‘To this eminence the lady was elevated, not exactly “by a turn of the wrist,” but by pure muscle, and bos was solicited to propel in the direction of town. On the contrary he began a rapid “advance backwards,” until the rider was brought into contact with certain cocoa nut trees … [and] she was wiped off at imminent risk of limbs and neck. The stupid brute, unaware and probably unworthy of the honor intended him, then trotted off for the bush.’ Rebecca Gavitt, though bruised and humiliated, was still determined to go to town, so a couple of poles were fetched, and a chair slung from them, and four natives took up the burden and ‘Mrs. Gavett was borne in state, if not in triumph, to town.’

Captain Gavitt needed a new first mate at this stage, but the one he hired in Guam took a strong dislike to Mrs. Gavitt, and left.  In Manila (where they had carried a theatrical troupe) he hired a Frenchman, Lavalette by name, on the recommendation of Mrs. Gavitt. ‘He may have had any possible number of qualities fitting him for the place, but none of us ever discovered them. Lavalette’s heels [had] turned Mrs. Gavett’s head, and she exclaimed in an ecstasy of admiration, “Oh! Captain, do ship Mr. Lavalette, he is such a splendid dancer!” and that decided the matter.  The dancing master, as we called him, was shipped.’  He turned out to be totally incapable of harpooning a whale, which disappointed Mrs. Gavitt greatly — ‘She was probably at a loss to imagine how a man who danced so well could fail to be a good whaleman.’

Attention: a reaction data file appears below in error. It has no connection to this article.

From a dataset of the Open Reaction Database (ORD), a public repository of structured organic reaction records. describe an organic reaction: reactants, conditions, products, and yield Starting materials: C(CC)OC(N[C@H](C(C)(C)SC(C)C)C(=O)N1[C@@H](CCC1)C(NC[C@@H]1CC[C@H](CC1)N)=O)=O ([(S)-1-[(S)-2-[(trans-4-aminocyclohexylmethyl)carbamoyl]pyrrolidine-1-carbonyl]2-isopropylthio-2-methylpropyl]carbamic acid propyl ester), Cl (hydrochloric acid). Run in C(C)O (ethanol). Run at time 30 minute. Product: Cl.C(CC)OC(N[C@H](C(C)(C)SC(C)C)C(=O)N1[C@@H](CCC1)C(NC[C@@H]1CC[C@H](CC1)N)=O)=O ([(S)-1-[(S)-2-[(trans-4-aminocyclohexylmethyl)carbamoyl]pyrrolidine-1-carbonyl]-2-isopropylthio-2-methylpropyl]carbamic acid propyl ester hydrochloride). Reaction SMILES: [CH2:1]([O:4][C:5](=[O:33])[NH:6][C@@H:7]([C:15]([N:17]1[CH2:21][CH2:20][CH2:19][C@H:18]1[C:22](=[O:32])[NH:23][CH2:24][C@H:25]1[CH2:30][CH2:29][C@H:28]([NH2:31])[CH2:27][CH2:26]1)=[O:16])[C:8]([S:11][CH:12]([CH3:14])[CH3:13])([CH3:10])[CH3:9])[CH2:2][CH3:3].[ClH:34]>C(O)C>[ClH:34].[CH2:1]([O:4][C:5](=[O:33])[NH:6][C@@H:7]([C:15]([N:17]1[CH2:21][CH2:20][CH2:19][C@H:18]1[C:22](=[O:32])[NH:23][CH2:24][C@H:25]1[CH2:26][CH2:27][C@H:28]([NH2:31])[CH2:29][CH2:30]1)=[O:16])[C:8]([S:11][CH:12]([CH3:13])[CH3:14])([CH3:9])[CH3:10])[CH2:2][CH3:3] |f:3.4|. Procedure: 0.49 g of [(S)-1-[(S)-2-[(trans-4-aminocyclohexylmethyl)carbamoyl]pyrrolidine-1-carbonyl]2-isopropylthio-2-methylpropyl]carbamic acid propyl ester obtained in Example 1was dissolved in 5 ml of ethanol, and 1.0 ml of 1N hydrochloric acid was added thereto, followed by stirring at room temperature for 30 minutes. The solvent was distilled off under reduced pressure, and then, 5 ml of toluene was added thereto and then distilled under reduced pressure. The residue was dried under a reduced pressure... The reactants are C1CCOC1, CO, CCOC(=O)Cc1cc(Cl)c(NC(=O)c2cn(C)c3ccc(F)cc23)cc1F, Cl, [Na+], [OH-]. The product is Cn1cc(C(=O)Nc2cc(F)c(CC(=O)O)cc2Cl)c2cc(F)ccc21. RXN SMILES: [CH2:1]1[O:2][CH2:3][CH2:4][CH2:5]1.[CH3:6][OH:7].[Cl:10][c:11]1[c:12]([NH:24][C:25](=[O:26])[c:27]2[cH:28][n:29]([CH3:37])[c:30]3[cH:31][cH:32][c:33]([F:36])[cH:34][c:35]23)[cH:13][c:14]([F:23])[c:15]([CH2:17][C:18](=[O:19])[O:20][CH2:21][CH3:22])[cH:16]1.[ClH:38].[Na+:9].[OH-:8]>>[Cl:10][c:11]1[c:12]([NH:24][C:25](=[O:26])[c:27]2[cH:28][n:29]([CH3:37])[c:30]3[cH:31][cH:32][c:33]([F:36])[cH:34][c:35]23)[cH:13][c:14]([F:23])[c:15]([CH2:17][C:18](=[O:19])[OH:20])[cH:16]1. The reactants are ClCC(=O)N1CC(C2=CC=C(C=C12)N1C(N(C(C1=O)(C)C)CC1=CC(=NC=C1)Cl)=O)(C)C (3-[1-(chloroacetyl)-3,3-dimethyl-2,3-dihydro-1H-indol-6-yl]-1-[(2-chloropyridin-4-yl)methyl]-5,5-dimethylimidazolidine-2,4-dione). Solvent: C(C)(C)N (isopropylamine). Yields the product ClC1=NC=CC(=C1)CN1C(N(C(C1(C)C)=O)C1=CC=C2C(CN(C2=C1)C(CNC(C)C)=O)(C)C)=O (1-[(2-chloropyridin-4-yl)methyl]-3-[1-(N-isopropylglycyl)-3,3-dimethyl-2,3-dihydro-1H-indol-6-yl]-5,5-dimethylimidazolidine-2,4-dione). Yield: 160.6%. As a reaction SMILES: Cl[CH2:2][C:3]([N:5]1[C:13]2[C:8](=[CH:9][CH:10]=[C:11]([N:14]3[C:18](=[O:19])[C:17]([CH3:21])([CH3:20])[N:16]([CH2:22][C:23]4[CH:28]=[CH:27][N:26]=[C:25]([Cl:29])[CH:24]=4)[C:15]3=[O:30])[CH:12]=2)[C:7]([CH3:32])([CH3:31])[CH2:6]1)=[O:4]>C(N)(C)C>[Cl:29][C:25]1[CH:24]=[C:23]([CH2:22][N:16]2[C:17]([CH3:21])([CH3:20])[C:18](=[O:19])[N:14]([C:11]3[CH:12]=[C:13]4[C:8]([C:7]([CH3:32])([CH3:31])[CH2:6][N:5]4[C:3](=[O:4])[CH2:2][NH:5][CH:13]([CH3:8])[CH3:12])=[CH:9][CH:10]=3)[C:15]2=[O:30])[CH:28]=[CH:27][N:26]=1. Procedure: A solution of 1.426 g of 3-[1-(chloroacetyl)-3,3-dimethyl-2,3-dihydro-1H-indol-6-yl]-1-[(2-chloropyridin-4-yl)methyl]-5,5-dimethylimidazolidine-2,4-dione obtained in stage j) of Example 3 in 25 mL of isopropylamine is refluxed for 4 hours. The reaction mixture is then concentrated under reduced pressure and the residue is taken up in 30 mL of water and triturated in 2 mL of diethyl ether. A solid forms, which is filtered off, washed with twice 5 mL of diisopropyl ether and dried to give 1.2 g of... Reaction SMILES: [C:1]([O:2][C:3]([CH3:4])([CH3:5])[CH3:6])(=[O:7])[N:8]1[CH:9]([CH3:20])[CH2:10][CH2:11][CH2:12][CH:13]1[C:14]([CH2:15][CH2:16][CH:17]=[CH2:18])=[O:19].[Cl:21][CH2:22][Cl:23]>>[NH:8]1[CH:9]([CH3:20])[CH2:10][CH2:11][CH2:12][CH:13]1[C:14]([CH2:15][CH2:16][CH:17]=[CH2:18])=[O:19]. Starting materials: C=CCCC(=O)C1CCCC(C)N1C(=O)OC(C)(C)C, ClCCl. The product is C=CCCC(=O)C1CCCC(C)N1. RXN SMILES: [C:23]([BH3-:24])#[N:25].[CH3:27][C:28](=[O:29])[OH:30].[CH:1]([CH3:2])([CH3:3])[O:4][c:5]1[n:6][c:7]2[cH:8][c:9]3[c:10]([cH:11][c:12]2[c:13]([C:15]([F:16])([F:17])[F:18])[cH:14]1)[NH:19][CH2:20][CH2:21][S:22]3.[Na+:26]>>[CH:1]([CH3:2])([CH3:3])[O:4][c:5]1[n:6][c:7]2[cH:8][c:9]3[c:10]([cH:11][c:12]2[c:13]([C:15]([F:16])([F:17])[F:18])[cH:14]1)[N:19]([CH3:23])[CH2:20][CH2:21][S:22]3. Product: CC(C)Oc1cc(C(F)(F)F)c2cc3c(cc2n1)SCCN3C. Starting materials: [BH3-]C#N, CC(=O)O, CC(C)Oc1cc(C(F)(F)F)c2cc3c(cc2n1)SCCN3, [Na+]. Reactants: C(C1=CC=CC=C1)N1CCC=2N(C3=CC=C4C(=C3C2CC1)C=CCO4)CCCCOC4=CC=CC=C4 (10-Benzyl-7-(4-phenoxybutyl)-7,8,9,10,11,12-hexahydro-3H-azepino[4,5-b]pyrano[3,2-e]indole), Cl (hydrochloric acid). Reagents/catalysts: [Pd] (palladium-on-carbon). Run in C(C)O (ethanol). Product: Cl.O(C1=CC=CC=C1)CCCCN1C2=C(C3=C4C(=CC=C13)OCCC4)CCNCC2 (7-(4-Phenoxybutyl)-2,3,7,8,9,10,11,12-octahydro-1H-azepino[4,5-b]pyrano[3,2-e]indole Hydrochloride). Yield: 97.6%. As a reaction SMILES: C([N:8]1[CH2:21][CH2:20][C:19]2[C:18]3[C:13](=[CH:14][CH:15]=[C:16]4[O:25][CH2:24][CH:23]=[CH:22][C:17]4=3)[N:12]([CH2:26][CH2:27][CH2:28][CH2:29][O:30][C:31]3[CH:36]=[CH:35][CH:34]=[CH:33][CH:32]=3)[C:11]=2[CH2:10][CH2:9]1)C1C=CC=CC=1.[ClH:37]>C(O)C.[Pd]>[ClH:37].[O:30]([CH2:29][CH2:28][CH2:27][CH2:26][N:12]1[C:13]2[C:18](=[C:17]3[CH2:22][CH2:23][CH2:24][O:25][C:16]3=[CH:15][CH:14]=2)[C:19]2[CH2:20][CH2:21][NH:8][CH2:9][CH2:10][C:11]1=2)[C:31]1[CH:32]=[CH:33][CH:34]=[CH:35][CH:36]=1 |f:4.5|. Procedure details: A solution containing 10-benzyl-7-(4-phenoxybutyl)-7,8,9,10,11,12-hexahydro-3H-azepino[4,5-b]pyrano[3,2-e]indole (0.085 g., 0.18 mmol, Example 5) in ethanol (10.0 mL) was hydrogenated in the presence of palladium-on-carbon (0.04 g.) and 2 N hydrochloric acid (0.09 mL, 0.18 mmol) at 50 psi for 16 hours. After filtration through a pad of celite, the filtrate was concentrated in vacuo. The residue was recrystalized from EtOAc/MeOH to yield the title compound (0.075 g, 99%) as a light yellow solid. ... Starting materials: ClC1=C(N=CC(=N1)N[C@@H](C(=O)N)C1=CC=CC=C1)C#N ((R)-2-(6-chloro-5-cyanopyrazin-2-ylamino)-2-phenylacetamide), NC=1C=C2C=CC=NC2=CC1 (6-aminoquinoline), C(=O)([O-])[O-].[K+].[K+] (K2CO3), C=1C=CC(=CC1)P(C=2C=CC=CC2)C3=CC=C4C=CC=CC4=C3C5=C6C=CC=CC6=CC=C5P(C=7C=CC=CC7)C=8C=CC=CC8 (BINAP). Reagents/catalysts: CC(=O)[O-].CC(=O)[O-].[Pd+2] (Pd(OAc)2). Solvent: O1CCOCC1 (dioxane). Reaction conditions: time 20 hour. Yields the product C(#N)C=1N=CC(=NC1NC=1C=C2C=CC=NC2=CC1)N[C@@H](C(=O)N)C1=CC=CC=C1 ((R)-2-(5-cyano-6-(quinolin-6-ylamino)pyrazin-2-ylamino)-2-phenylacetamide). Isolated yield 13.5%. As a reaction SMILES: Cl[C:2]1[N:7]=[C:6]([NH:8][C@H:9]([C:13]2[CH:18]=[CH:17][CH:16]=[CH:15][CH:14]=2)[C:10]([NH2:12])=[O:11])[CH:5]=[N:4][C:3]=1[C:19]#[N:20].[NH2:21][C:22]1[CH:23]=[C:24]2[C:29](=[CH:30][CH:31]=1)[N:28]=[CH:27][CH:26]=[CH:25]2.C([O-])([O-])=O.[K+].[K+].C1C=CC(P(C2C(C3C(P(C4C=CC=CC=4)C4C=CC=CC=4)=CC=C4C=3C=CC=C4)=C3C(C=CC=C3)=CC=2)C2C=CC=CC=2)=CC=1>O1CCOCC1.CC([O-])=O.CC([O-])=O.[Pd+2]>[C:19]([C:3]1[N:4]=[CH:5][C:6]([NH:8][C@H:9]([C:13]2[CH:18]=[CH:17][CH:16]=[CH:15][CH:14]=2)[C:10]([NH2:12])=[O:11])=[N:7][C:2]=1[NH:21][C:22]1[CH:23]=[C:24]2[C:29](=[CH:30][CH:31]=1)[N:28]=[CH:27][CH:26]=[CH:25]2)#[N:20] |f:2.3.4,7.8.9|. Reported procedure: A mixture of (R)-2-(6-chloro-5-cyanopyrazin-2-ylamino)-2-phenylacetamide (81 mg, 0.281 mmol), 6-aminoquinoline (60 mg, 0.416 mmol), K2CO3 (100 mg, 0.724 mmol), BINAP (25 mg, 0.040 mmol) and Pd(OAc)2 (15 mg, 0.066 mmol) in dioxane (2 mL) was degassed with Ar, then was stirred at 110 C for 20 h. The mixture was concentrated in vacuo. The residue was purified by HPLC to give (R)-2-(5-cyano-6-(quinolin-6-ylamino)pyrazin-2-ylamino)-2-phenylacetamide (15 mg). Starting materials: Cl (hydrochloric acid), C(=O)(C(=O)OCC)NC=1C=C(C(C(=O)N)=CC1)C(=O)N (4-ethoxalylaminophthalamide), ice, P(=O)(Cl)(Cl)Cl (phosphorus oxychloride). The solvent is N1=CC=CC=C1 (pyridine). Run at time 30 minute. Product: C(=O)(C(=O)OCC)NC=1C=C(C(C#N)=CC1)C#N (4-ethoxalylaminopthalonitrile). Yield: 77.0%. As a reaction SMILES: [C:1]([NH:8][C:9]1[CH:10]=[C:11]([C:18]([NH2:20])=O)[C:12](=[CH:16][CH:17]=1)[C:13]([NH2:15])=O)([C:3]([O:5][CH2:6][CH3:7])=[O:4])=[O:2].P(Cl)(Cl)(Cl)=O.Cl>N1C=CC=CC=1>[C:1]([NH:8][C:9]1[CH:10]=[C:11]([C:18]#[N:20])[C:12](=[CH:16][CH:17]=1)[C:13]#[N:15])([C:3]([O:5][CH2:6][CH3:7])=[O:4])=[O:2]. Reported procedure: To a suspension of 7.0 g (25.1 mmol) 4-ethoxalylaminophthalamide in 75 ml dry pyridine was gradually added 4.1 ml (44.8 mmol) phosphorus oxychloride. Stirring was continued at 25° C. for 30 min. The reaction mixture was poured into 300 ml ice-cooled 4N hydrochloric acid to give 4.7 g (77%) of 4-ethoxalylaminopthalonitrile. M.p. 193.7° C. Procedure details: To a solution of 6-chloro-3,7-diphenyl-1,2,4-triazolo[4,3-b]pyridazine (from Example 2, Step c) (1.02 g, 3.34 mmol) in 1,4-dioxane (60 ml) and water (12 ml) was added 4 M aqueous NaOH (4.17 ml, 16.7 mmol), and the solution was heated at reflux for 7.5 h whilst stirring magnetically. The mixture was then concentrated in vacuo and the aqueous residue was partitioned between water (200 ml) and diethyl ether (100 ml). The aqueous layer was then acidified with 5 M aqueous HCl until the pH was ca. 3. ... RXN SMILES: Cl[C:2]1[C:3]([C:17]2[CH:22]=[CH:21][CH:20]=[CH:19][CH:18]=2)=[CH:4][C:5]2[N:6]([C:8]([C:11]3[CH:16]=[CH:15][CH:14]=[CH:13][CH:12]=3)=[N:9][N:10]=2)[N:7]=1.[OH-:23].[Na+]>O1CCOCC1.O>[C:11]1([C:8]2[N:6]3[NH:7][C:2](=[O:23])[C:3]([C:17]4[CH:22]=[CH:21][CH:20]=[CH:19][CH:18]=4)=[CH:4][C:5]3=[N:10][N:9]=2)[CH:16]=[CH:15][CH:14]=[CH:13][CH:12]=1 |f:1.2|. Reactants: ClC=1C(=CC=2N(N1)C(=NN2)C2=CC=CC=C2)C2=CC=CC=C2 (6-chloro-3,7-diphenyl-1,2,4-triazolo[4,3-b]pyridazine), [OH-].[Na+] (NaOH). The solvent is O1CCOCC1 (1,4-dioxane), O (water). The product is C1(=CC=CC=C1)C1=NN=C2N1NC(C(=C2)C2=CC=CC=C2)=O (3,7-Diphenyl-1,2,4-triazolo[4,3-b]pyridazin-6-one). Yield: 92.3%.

They headed for the Hawaiian Islands after another season in the ice, and then sailed from Honolulu on Christmas Day, 1856, to cruise on the way home, arriving at New Bedford May 23, 1857.  The voyage was over, and ‘Alonzo’ Sampson was headed for another ship.  As for Captain Gavitt, as Sampson meditated, ‘I hope he was able to live in some other occupation [as] I certainly think he deserved it.’ And that is what must have happened, as there is no record of Gavitt whaling again. Or of what happened to Rebecca.

So, how true is all this?  There is no Alonzo Sampson on the Rebecca Sims crewlist, but there is a William Sampson, shipped as an ordinary seaman, and authors, like sailors, often sail under false names. The crew of the ship changed constantly, so Sampson could easily have become a boatsteerer (harpooner) as the voyage went on. The dates mentioned in the book are mostly confirmed, too: April 28, 1854, at Lahaina; October 18, at Honolulu from Ochotsk Sea; March 17, 1855, at Lahaina after a cruise; at Shantar Bay October 1855; at Hilo November 9, from the Ochotsk; cleared December 14, to cruise; at Guam in March 1856, then the Ochotsk; took oil from the wreck of the Alexander; Honolulu November 17, also December 12, then home, arriving May 31, 1857. (Dennis Wood abstract) So, while William Sampson was a born raconteur, tempted to embroider his yarn, the substance of his humorous stories of Mrs. Captain Samuel Gavitt is probably based on reality.



Sunday, August 13, 2023

Captain of many things

 

Whaling bark Greyhound.
New Bedford Free Public Library


Timothy C. Allen, born 1821, was ‘killed by a whale’ on August 2, 1852, while second mate of the Sacramento. (Westport Vital Records) Just over a month later, his young wife, Abbie W. Chace Allen, gave birth to a son, named Timothy Chace Allen, after his father. Just two weeks later Abbie, aged just 19, died of ‘bilious fever’ (probably puerperal). The baby was raised in the household of his uncle, Deacon John Allen, and despite his father’s abrupt death while whaling, chose whaling as an occupation.